I work with a group of advocates who champion the cause of encouraging adoption of transition age youth. They go around the city talking to youth about holding on to the hope for unconditional family love and commitment, and they recruit parents to fulfill those dreams.
They hurt today when one young man in the audience despaired, “fuck family!”Read More
, a patient of mine comes out from under the dense fog of childhood traumaRead More
Ok, I wasted the weekend editing the Cardozo lecture so people can actually see the video and my talk at the same time. And I shrank it down to 35 minutes! I hope you enjoy it. I think it's kinda funny yet educational. After this talk, the NYC Dept of Education asked me to helped them improve youth development and school safety.Read More
I received this plaque of appreciation while giving a keynote for a conference on runaway and homeless youth for the NYC Department of Youth & Community Development. It's more valuable to me than my diplomas. Those mark the development of my tools. This is what I've done with my tools: helping my dear city take care of its own staff and in turn take care of our children and families. What a blessing!
Today, a mother shared memories of being one of those little children who dallied walking to and fro from school, dreaming up fantastic elaborate worlds of little fairies hiding under blades of grass, building cities in piles of sidewalk snow. She was punished by her teachers for being so late, and now she worries that her own child will lose that precious imagination if labeled ADHD and medicated.Read More
I spent the day at a conference with panels and panels of renowned experts examining the nature of psychotherapy. These people have devoted their careers to understanding the process through which psychotherapy works. Yet, the discussion was leaving me bored and uninspired.Read More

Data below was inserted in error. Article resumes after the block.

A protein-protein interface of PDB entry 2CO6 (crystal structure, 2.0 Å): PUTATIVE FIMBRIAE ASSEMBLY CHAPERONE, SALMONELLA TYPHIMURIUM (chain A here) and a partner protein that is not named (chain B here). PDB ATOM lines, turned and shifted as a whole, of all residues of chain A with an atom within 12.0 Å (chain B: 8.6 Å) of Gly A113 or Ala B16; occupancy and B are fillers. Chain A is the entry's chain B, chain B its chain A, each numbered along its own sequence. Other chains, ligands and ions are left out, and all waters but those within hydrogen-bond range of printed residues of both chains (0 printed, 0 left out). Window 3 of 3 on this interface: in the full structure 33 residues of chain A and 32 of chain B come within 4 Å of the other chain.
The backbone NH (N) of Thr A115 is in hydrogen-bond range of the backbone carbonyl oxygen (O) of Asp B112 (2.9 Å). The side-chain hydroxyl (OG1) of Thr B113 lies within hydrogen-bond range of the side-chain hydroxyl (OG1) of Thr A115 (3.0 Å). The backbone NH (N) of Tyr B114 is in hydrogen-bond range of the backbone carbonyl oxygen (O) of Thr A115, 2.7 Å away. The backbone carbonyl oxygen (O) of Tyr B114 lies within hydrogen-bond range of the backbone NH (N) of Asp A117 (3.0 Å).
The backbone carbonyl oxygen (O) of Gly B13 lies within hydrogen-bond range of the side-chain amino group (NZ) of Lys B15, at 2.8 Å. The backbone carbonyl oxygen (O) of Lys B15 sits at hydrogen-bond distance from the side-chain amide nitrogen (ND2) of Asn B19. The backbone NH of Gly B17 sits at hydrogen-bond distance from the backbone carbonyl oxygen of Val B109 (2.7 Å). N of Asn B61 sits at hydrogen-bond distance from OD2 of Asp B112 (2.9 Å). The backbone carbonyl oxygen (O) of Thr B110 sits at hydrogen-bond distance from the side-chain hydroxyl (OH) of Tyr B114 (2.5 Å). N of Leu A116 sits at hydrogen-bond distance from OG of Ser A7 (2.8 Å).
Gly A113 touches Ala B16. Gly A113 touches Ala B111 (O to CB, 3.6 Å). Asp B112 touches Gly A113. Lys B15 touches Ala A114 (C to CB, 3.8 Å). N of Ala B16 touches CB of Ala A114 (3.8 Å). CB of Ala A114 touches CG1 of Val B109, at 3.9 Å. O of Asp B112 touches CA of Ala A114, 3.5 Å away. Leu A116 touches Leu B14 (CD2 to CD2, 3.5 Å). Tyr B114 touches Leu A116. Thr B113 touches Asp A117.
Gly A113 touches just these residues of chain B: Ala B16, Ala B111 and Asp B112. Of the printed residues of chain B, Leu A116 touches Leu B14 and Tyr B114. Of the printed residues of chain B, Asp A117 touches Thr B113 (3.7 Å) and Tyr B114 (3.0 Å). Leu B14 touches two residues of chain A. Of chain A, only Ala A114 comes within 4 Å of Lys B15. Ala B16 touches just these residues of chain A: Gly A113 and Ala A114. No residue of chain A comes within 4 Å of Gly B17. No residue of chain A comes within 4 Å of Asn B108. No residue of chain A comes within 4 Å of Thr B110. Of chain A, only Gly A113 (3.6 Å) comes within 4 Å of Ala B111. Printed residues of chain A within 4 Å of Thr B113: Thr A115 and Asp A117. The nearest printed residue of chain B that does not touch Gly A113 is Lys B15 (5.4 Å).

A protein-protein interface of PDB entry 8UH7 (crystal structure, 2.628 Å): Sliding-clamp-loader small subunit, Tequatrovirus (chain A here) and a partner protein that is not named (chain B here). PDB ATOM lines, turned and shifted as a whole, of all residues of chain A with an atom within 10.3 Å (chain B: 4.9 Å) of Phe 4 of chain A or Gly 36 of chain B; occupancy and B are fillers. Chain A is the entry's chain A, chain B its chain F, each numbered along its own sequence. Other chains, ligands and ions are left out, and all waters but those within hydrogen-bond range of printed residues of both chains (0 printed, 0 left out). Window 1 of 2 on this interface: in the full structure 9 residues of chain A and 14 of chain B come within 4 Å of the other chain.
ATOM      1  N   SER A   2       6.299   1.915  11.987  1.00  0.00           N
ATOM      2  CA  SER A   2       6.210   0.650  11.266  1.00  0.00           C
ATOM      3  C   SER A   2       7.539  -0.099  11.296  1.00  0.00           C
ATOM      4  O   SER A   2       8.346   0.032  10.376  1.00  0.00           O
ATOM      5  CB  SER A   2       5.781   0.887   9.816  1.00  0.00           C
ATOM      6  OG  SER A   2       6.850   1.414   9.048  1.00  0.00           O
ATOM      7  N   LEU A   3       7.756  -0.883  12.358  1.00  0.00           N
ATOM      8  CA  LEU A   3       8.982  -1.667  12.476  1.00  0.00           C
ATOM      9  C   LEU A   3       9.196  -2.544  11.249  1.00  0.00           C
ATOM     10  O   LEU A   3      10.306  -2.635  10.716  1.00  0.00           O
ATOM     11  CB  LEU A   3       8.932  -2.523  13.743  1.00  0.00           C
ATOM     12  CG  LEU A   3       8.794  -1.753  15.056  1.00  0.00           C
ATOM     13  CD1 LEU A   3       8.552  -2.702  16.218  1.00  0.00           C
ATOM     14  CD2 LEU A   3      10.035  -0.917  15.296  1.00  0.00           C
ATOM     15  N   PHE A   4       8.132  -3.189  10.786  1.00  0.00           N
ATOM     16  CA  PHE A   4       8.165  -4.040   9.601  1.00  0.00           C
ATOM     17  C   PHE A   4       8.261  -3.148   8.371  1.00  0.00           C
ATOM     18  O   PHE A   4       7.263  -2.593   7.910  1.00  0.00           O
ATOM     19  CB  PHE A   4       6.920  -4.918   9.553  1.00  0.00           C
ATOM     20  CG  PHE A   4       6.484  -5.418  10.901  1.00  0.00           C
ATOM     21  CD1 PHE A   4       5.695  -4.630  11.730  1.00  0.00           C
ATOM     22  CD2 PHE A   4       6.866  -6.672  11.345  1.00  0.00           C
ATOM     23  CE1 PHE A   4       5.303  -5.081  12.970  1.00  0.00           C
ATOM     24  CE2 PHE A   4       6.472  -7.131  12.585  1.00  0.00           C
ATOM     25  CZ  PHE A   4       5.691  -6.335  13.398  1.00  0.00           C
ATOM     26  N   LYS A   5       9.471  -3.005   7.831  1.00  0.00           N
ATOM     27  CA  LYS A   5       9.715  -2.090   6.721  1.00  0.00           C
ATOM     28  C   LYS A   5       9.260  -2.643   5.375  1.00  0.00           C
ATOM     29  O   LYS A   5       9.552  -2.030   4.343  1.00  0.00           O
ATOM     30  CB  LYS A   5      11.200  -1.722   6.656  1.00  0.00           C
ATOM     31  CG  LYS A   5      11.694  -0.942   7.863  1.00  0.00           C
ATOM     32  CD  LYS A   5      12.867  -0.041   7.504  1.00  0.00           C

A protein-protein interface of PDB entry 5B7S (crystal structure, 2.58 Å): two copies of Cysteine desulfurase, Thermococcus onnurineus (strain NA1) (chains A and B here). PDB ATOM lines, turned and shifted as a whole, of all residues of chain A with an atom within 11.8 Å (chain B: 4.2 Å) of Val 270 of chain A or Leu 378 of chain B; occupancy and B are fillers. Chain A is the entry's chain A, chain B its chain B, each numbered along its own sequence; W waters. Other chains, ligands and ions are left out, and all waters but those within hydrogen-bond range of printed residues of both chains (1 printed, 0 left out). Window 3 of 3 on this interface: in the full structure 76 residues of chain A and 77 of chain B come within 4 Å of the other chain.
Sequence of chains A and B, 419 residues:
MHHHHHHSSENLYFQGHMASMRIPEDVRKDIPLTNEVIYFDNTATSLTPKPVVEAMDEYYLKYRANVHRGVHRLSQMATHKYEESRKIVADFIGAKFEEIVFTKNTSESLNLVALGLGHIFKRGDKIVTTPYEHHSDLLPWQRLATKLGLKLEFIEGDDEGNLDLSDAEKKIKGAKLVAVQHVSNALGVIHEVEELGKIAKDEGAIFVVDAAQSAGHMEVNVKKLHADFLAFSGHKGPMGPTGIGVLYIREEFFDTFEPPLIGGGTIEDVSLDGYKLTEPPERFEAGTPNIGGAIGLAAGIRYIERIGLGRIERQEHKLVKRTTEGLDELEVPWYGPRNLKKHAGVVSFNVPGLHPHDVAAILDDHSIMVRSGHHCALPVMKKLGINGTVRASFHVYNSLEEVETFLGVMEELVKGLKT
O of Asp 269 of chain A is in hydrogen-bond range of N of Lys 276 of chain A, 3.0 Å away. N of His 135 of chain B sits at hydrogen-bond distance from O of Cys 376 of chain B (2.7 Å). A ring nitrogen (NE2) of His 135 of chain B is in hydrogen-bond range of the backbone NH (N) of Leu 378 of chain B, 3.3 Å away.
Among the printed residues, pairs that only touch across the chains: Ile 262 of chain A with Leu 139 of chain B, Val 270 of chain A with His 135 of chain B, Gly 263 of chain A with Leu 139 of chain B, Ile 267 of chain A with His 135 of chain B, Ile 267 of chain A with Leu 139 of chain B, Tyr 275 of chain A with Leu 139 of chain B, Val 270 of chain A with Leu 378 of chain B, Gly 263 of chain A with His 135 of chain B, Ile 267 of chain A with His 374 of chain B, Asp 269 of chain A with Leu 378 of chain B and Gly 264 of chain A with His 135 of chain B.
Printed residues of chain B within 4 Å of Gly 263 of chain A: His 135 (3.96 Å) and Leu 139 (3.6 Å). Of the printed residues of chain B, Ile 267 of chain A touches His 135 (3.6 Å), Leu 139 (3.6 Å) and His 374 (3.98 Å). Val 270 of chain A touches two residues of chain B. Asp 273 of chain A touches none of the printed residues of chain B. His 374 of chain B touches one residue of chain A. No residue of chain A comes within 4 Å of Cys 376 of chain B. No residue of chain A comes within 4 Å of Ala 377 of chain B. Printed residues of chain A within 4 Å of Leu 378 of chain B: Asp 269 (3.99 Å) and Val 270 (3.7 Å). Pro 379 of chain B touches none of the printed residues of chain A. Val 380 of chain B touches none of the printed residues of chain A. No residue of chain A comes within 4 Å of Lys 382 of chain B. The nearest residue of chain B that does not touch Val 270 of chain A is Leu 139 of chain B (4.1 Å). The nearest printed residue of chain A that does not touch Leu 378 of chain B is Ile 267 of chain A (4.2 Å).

I kinda helped open up a new mental health clinic in Flushing, NY. It's run by Korean Community Services of NY. I was brought onto the board to help them create it. We had our ribbon ceremony on Monday. The ceremony was covered by NY1 and The Korea Times. The new clinic is on the 2nd floor of this building in the picture. It's not the Head 2 Toe Spa, though it makes me think: that's not a bad business idea... therapy and pedicure all at once.
Though many therapists are trained to believe that they need to suppress or control feelings of anger, I think it is incredibly important to use them in therapy because they often reveal important patterns in the patient’s life--ghosts of relationships past. When these feelings go unexamined, they can harm the patient because they can slip out in hurtful ways. But, when examined, they can be some of the most healing moments in therapy.Read More
This post describes some heart warming events that happened when I visited a juvenile detention center last week.Read More
This post is about how a trauma-informed approach, at least the way I view it, might differ from standard clinical practice.Read More